Better again next day, although the weather was a bit dull.  Really cold north wind blowing straight down the lovely upland valley which hosts the villages of la Vacherie and, further up Leoncel.  The cliffs get higher as you head north but dense trees means that open views are fairly rare.  Walking firstly on the east side you then cross the valley and climb nearly to top of ridge at Rocher d'Aiguille (1100 metres) before dropping down into another valley heading east valley.  At the bottom of this valley you then walk through a really pretty gorge, barely mentioned on the maps, before climbing up again to the village of Bouvante-le-Bas where I stayed at the slightly down at heel Hotel Sapin.
The Echoing Gorge

The GR9 is now taking you into the heart of the Vercors and the sense of citadel really comes through.   Firstly a big 800 metre climb up from Bouvante-le-Bas to the top of ridge.  The weather was good but the density of the trees hid the views and indeed on the other side of the 1300 metre col you were in middle of commercial forest and had to walk along horrible tracked forest access roads.  The route then goes down to the Col de la Machine, a bikers paradise, the views improved but you still felt short changed given the climb.  I then took the GR9 variant down into the gorge with the village of Laval at the bottom, a huge open gorge with 700 metre cliffs, fantastic.  Out of the gorge the GR9 takes you along the foot of the cliffs, with the plain to the west, and views into more  gorges carved out of the Vercors massif to the east.  Pont-en-Royan sits at the entrance to one of these gorges, a pretty town in a very pretty location.  Stayed at the Hotel Royans, cheap and cheerful.
Into the Gorge la Vernaison

The next stretch takes up the gorge to the east of Pont-en-Royans, firstly along the Gorge de la Bourne, and then, after climbing steeply up its side, along a valley running north south to Rencurel.  Very dramatic and very interesting.  The second valley, to the north of the Gorge de la Bourne, repeats itself on the south side (with huge wave like mountains running along its eastern edge) and this north-south valley must be a remnant an earlier uplift of the Vercors.  Absolutely brilliant scenery.  Only downside was that the Hotel le Marrionnier in Rencurel was full and I had to stay back down the valley in La Balme de Rencurel, a nice hotel, just out of the way.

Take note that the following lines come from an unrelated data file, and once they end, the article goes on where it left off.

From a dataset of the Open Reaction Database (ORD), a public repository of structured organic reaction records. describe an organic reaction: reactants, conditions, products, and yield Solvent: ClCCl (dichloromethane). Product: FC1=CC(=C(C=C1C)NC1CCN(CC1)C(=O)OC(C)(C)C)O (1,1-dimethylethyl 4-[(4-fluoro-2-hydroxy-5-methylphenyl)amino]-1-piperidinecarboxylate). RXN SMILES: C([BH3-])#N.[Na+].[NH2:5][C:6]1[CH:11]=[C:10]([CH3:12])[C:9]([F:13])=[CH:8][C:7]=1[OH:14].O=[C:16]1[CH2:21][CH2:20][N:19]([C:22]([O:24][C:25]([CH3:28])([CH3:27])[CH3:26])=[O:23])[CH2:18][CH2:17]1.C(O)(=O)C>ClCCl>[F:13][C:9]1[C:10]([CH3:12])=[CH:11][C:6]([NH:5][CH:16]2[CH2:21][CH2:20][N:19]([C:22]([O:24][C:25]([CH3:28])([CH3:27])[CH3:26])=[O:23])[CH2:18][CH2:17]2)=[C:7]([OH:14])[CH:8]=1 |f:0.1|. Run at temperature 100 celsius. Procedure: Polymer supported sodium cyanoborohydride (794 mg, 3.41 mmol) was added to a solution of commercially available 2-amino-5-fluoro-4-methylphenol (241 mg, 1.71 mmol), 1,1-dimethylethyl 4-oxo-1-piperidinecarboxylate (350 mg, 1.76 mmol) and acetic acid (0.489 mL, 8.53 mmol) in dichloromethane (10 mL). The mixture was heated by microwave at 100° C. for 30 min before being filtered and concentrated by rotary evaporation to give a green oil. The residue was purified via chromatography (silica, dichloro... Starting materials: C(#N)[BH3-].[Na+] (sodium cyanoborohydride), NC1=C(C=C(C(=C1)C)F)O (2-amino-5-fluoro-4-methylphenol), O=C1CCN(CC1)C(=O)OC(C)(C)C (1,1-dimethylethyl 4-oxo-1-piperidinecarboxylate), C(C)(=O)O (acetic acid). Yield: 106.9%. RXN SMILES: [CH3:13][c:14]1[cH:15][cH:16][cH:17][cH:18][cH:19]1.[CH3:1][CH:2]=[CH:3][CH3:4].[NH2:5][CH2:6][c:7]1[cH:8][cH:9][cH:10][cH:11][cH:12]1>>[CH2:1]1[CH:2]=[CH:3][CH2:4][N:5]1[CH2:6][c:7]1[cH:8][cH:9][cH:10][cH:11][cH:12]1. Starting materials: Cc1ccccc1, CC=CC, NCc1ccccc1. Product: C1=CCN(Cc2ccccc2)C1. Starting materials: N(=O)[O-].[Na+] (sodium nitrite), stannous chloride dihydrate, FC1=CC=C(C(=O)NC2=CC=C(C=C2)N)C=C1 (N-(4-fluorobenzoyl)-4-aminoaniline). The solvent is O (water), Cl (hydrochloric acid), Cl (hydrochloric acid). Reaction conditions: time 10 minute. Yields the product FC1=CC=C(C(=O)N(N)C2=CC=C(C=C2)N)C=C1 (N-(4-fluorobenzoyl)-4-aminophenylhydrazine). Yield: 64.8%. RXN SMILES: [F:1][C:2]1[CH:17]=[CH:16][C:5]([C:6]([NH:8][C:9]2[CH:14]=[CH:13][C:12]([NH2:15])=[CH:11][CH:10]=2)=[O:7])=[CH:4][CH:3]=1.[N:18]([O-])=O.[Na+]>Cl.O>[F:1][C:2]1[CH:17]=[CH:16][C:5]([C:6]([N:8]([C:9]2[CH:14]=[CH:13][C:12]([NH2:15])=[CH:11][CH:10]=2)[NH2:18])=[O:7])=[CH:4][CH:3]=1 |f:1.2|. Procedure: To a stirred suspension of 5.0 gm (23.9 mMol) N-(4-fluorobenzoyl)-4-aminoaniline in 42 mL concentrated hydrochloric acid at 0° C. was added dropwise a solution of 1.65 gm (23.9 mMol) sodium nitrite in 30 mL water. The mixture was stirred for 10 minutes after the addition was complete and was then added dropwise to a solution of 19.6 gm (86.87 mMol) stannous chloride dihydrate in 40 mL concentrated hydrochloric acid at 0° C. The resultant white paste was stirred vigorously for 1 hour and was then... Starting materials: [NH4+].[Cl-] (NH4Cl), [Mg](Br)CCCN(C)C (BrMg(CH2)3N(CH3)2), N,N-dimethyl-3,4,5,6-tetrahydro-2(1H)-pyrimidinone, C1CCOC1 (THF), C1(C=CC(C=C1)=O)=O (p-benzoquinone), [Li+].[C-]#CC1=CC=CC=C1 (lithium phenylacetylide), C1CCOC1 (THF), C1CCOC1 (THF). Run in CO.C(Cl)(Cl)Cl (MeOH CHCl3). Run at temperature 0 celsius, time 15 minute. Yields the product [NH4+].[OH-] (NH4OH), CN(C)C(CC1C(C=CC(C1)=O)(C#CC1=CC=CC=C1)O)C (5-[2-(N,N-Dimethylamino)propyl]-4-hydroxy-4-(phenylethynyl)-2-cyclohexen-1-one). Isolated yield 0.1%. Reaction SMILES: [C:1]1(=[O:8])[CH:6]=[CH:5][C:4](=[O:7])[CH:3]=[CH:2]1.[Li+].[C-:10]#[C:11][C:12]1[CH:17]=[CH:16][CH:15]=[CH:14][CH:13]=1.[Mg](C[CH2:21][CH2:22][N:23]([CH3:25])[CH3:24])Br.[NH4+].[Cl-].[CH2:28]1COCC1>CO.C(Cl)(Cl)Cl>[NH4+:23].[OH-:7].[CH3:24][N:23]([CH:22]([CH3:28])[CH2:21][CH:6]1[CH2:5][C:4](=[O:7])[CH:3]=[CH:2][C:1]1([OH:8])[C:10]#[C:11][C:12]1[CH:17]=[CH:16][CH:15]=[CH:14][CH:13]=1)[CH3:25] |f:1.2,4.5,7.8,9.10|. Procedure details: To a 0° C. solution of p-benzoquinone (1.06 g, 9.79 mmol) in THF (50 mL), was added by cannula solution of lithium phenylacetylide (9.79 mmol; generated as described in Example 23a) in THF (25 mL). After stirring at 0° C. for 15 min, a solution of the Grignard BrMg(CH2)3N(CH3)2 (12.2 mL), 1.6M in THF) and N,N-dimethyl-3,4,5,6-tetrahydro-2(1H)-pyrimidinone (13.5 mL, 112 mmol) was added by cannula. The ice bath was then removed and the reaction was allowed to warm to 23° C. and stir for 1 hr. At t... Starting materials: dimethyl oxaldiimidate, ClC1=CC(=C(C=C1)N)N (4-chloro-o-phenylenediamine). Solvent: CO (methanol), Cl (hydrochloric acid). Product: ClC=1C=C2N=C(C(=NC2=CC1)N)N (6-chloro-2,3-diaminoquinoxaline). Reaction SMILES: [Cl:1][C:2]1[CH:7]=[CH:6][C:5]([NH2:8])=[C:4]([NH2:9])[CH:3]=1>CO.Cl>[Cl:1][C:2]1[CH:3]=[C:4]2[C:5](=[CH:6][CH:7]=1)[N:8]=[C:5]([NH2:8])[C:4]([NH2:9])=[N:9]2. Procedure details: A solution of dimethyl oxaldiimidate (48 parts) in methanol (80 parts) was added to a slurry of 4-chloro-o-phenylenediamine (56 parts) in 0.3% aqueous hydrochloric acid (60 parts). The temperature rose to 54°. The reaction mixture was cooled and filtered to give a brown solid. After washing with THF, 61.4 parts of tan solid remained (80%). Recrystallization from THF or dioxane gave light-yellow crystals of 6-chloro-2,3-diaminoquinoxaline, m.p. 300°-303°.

On my last day in the Vercors I walked all the way to Grenoble.  This was a mad thing to do but  I was making good time and I just couldn't bring myself to walk back to Autrans which provides the sensible accommodation option.  The GR9 takes you up the Rencurel valley and then up onto a ridge running north south.  The ridge then merges into cliffs formed by a giant meander in River Isere, huge cliffs which face north to Moirans and then east to Grenoble.   The walk takes you the all way around this semi-circle of cliffs.  It was misty when I started but once this had cleared the views were absolutely amazing and when the time to head back to Autrans I just couldn't do it.   Instead I carried on walking, firstly down to Engins and then up over another ridge to ski resort of St-Nizier-du-Moucherotte, and then an knee crunching descent down to Grenoble.  Fantastic two days walking done in a day.  Was eating street pizza in Grenoble at 9 o'clock, about 13 hours non-stop walking.
La Grande Breche 

If you want to read what the walk felt like at the time than please go to the walk diaries.  The links are below:

Tuesday 7th of June Chateauneuf du-Rhone to Dieulefit
Wednesday 8th of June Dieulefit to Bourdeaux
Thursday June 9th Bourdeaux to Sallians
Friday 10th of June Saillans to la Vacherie
Saturday 11th of June la Vacherie to Bouvante-le-Bas
Sunday June 12th Bouvante-le-Bas to Pont-en-Royans
Monday June 13th Pont-en-Royans to la Balme de Rencurel
Tuesday 14th of June la Balme de Rencurel to Grenoble


  1. Amazing! How can anyone walk so long and so far without dying...
    Gorgeous pictures. The building in Pont-en-Royans is fantastic, and with the water like a mirror it looks even higher. Is that a portal under the yellow house? What's behind? I only see the rock wall behind...?
    Good luck with further adventures and take care!

  2. Eva - thanks for your kind comments, I think I was able to walk so far because I didn't know how far it was when I started. Because I now know how far it is I wouldn't be able to do it again!

    Behind the house is a lovely old street which leads up to a very pretty bridge which you can just see on the right. The walk then carries on up along the street into an enormous and very dramatic gorge.

    Like you blog by the way.